In NatureScot, we decided to have a closer look at some of the projects which aim to restore nature at scale and see what’s really happening. We did not limit our choice of projects to those that identify themselves as rewilding. We decided to include projects at various points along a spectrum, to include both projects focused on wilding most of the land and those including a higher proportion of land managed for agriculture or commercial forestry. This is why we sometimes talk about large-scale nature restoration in addition to rewilding, to encompass various types of projects.
We commissioned Land Use Consultants (in collaboration with ABPmer, Matt Rayment and Accelar) to develop case studies, identify barriers and opportunities to large-scale nature restoration / rewilding and lessons to be learned. This included a detailed review of ten nature restoration stories in the UK and Norway*, in rural and coastal contexts, with staff interviews. Some excellent initiatives were not included due to the limits on the projects that could be considered within the budget.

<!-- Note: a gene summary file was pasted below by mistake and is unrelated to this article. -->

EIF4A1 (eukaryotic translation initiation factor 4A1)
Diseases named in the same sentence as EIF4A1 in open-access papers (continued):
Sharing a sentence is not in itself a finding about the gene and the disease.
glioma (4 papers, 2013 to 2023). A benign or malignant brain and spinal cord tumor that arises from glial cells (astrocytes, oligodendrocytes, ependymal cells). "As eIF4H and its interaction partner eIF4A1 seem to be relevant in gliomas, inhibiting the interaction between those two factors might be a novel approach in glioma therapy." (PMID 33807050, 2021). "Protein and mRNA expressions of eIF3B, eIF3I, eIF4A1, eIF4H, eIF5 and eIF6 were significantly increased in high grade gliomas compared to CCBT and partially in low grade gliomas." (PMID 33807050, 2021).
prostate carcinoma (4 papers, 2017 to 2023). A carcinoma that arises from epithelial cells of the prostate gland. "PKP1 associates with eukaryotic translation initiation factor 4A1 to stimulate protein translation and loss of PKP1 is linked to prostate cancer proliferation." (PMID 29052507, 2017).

Common to all projects, there was an understanding that people had to be front and centre in planning the project and in its implementation. Engagement with local communities, land managers, and other stakeholders is critical and never ceases; it is essential in the early stages and ensures that resources are set aside to deliver successful communication and engagement long-term. It is all the more important as restoring functioning ecosystems means there is not a set of clear end objectives at the outset.